Returning to the Vienna of the Past

Two Soviet émigrés revisit their first glimpse of the West, with its handsome cafés, cultured locals, and memories around every corner.

The view from St. Stephen’s Cathedral, overlooking Stephansplatz
ALEX HABERSTADT

ALEX:

THE SLATE-COLORED JANUARY MORNING drummed cold rain against the windows of Café Prückel. My friend Boris and I had arrived on the red-eye from JFK two hours before. He wanted to sleep; I wanted to go to Prückel, and he’d reluctantly agreed.

Alex Halberstadt, pictured here in Moscow in 1976
BORIS FISHMAN

BORIS:

JANUARY IN VIENNA: I should have known better. But if Alex had proposed the Sahel in August, I probably would have said yes, too. In Alex, I’d finally met, after 29 relatively barren American years, what felt like a doppelgänger. He had experienced the same immigration I had, ten years earlier; it had left him with similar complexes; and he had the same degree of separation from his Russianness and Jewishness that I did.

Boris Fishman, pictured here in Minsk in 1987
Lunch break in the Innere Stadt neighborhood of Vienna, smack dab in the middle of the city

ALEX:

MY FIRST MEMORY OF VIENNA begins aboard an Aeroflot jet, its fuselage painted with a winged hammer and sickle. My mother and I left Moscow in our winter coats, carrying two suitcases containing six changes of clothes, a photo album, and a book of poems by Anna Akhmatova. My mother’s wedding ring and watch were taken in customs. Aboard the plane we were served an unexpectedly luxurious meal of baked chicken, mashed potatoes, and a wedge of soft processed cheese in a foil wrapper that read “Progress!” I remember my mother slipping the metal forks and knives into her coat pockets. An hour into the flight the pilot announced, in German and then in Russian, that the plane had left Soviet airspace. “Meine Damen und Herren…,” the announcement began, and when it was finished one or two passengers, the boldest ones, clapped. At the airport in Vienna, I sat on my suitcase and gaped at a security guard with a German shepherd and a submachine gun. Then I watched a pilot walk out of the gate, his hat embroidered with the six-pointed star of Israel. “Is Austria a capitalist country?” I asked my mother. She said I looked “as scared as a rabbit.”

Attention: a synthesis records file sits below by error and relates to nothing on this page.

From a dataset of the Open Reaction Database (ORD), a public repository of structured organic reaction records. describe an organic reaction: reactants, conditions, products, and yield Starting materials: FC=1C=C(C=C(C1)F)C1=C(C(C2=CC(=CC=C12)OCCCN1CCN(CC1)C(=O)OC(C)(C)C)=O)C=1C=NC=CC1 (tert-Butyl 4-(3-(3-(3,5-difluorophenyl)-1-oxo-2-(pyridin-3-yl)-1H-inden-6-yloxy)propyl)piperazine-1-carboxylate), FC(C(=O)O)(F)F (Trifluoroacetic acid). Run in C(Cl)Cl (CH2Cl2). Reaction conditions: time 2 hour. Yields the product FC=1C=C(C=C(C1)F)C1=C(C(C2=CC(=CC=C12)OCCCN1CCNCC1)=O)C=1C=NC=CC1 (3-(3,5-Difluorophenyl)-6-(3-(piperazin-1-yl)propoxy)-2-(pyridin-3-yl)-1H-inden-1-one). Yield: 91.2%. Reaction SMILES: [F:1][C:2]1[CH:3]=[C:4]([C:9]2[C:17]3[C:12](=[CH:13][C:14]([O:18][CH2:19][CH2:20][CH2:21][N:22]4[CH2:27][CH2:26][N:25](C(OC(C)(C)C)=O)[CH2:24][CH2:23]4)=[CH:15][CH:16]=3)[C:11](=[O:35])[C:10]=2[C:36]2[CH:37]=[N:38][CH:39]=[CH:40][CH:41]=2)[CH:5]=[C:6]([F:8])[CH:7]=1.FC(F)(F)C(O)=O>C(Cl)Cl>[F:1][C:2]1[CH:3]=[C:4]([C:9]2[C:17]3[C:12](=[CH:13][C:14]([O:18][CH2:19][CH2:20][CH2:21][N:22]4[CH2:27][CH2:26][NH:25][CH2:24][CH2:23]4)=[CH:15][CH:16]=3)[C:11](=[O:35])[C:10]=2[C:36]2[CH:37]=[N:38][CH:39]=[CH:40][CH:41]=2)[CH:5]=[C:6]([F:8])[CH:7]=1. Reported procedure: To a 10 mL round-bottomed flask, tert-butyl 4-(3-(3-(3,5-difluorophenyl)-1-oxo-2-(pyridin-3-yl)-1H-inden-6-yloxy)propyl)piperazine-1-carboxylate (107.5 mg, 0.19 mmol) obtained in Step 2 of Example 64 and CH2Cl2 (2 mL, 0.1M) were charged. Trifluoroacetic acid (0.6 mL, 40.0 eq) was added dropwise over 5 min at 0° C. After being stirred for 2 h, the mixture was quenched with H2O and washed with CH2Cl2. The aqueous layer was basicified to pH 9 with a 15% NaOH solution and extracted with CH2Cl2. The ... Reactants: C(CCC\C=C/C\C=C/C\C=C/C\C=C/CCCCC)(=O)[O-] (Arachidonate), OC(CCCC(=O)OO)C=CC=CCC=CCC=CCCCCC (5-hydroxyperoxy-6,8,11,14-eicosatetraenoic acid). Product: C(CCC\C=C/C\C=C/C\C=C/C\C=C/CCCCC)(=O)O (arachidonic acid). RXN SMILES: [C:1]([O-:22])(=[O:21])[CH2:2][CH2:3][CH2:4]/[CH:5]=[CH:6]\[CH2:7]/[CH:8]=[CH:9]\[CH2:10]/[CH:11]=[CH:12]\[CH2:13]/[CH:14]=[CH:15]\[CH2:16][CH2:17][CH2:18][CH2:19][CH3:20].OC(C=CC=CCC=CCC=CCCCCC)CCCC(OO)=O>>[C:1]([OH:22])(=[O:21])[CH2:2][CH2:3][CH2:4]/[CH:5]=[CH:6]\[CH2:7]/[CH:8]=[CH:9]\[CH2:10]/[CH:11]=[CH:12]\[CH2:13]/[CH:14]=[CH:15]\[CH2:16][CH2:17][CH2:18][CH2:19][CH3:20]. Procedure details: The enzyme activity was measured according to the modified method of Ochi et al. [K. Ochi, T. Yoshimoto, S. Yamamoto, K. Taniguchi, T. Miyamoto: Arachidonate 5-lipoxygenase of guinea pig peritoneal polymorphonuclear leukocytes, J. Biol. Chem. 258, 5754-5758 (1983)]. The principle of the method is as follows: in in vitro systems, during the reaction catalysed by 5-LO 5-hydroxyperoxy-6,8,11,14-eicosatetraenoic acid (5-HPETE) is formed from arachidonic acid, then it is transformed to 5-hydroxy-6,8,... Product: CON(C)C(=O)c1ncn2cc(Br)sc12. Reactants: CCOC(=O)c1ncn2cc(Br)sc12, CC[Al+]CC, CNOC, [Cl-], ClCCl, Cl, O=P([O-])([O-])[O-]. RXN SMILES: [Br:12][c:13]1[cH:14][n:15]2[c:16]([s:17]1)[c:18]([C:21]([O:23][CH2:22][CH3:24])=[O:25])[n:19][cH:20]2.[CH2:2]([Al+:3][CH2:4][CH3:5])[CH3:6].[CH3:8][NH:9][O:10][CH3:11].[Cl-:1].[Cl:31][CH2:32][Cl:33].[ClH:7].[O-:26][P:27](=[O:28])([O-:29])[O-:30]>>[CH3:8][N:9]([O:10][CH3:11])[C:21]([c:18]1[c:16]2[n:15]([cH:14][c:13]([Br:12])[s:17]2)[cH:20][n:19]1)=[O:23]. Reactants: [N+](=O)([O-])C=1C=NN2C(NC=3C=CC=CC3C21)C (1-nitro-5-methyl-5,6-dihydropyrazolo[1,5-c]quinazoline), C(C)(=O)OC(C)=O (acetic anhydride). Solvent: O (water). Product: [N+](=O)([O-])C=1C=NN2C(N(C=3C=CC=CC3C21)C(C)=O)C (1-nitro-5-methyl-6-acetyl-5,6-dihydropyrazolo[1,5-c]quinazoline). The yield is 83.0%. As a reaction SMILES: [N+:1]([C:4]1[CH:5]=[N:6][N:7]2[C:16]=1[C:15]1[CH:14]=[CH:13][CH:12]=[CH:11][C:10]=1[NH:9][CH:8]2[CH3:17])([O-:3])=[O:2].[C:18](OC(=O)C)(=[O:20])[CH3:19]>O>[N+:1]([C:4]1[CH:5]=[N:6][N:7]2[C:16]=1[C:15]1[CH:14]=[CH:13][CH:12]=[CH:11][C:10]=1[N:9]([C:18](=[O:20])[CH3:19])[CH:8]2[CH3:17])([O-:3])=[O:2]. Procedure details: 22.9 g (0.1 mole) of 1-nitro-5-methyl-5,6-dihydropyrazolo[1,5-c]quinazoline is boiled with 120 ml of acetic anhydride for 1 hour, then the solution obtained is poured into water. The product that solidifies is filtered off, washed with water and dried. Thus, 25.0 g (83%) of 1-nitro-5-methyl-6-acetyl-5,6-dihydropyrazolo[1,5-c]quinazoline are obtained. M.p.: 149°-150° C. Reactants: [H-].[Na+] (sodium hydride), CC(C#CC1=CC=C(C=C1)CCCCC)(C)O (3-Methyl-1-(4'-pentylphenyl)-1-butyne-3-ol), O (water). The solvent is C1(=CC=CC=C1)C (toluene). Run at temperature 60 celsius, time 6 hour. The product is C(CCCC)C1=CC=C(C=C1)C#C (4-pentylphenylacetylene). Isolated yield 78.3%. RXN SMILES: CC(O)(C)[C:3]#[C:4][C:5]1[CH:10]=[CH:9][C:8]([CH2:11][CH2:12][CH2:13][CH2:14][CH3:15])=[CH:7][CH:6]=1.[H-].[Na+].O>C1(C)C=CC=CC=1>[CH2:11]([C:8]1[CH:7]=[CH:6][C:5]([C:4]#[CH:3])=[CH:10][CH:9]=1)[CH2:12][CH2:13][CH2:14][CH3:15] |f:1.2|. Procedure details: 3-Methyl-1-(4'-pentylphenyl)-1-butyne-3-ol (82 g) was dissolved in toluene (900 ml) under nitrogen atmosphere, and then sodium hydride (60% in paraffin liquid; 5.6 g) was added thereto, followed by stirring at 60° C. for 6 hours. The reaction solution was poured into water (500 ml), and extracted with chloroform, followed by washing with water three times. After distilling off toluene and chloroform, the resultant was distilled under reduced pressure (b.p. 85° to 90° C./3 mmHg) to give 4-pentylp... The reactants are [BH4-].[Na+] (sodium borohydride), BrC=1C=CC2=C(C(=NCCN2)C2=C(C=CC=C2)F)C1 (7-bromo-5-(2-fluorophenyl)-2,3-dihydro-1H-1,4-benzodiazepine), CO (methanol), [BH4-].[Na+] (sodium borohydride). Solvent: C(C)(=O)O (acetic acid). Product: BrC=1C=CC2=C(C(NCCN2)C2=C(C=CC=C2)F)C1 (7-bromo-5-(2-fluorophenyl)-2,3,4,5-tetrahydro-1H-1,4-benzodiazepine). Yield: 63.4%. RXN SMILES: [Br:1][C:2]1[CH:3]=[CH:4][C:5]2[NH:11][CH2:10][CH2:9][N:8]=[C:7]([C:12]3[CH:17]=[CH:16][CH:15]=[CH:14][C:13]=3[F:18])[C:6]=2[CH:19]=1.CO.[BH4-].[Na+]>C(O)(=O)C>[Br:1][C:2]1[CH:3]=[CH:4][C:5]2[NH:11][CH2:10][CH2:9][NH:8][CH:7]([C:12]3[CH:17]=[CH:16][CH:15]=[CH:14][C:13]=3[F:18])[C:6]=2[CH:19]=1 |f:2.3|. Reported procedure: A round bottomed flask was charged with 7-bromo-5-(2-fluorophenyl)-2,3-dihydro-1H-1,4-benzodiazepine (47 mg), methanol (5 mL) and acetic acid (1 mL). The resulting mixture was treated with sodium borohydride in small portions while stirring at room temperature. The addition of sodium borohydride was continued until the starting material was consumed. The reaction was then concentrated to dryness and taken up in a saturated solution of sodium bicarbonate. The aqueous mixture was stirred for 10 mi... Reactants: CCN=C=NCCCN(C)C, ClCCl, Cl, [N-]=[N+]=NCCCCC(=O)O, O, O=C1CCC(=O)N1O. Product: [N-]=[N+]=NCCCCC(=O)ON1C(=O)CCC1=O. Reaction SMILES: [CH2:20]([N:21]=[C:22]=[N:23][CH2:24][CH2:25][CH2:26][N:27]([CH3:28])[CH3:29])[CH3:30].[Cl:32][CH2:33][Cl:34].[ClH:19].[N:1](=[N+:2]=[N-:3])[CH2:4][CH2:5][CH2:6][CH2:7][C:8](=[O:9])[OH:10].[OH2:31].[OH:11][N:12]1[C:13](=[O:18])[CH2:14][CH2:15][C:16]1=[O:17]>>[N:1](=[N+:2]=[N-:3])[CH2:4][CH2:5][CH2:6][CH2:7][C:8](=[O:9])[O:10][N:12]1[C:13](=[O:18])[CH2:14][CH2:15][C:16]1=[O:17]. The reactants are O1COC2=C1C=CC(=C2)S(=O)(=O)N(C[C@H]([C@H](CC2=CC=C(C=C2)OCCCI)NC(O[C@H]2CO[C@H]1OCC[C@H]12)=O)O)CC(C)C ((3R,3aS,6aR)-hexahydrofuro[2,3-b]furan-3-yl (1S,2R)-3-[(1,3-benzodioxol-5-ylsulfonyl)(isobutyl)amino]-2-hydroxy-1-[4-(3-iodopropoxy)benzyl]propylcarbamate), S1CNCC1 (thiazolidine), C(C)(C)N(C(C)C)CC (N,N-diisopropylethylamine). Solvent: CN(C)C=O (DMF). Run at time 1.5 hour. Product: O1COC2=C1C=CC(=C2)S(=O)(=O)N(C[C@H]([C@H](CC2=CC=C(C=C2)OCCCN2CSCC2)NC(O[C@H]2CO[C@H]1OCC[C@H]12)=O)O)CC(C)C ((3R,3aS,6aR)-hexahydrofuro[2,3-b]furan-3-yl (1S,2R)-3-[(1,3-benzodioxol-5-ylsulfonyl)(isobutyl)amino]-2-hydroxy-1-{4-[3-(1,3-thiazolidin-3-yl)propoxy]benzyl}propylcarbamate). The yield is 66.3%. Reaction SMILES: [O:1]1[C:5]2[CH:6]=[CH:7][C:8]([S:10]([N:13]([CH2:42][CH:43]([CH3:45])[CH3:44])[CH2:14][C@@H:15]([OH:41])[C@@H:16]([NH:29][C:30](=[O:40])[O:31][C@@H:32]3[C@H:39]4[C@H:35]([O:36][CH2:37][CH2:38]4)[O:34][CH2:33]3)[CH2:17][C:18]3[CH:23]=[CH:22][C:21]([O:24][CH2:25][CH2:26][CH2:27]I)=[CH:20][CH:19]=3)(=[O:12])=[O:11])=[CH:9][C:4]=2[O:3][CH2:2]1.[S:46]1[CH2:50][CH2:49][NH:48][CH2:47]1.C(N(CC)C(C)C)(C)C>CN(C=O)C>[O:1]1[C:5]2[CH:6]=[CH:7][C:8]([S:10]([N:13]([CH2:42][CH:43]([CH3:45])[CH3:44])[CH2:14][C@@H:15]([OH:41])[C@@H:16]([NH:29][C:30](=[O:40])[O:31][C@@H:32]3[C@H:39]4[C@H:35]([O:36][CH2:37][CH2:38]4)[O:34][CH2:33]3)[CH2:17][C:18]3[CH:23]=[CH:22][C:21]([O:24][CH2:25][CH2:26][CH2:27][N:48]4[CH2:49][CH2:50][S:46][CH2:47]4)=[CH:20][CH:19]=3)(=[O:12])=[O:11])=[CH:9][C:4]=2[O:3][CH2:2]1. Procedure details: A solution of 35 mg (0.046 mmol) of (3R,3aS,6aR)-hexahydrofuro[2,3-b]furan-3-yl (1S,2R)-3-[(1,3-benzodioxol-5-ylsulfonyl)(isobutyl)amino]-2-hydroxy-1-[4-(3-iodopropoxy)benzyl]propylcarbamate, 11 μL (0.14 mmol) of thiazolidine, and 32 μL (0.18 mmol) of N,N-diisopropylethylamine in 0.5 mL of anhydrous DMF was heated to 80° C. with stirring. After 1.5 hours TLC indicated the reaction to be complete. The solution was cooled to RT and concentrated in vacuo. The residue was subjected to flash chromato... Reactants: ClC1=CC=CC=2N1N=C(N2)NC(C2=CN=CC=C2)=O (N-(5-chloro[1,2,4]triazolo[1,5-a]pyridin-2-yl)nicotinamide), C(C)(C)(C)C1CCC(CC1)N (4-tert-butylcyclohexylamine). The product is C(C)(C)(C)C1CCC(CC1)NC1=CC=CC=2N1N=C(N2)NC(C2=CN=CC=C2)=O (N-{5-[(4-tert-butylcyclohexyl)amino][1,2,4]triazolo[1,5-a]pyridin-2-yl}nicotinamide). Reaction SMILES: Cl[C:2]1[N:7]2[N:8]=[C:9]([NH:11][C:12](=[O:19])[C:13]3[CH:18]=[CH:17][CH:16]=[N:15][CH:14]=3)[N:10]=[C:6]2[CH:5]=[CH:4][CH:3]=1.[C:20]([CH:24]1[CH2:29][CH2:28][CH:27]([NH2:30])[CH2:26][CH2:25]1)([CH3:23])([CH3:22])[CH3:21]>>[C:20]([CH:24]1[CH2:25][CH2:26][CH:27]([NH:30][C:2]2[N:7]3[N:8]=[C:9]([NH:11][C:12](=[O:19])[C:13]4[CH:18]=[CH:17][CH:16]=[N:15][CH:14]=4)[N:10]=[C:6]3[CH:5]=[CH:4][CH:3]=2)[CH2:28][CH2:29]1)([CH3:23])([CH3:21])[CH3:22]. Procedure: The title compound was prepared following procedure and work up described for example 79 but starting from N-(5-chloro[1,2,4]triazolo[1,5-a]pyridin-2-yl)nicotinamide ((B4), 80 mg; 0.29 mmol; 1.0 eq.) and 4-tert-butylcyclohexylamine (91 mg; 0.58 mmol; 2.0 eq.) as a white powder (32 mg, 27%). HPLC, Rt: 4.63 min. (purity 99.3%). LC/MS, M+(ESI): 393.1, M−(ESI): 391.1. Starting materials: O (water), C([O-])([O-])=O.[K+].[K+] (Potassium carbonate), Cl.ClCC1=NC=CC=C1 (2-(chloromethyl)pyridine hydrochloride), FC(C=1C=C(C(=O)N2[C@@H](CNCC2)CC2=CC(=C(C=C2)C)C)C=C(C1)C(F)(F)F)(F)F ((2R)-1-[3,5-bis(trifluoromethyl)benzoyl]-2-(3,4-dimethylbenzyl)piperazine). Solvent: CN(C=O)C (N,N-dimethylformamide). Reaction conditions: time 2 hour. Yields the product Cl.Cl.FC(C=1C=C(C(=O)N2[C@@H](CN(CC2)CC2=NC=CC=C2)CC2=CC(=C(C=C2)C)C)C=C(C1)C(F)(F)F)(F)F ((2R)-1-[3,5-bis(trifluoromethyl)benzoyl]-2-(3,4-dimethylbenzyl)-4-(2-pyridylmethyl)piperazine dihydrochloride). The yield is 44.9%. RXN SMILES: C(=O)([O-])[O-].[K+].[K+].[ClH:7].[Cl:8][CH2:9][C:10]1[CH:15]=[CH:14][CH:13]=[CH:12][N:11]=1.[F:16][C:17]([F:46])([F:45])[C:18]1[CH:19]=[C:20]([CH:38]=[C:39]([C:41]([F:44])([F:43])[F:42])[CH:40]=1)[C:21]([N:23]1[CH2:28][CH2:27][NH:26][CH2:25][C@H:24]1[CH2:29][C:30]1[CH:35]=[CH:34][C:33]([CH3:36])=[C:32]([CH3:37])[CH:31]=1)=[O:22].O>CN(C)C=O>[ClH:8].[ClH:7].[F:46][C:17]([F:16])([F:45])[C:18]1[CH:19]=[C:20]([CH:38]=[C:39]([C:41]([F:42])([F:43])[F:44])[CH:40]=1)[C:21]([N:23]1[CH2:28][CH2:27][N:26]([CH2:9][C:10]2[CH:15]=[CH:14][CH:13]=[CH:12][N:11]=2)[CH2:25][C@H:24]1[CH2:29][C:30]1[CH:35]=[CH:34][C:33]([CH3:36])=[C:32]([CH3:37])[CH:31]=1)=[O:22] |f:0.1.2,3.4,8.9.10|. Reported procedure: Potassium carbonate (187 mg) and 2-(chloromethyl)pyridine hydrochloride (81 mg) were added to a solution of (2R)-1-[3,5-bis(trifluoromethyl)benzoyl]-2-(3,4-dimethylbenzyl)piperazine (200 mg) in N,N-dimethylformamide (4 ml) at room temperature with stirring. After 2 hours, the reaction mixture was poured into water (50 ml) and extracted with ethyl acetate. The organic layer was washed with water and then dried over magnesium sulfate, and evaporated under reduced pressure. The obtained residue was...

BORIS: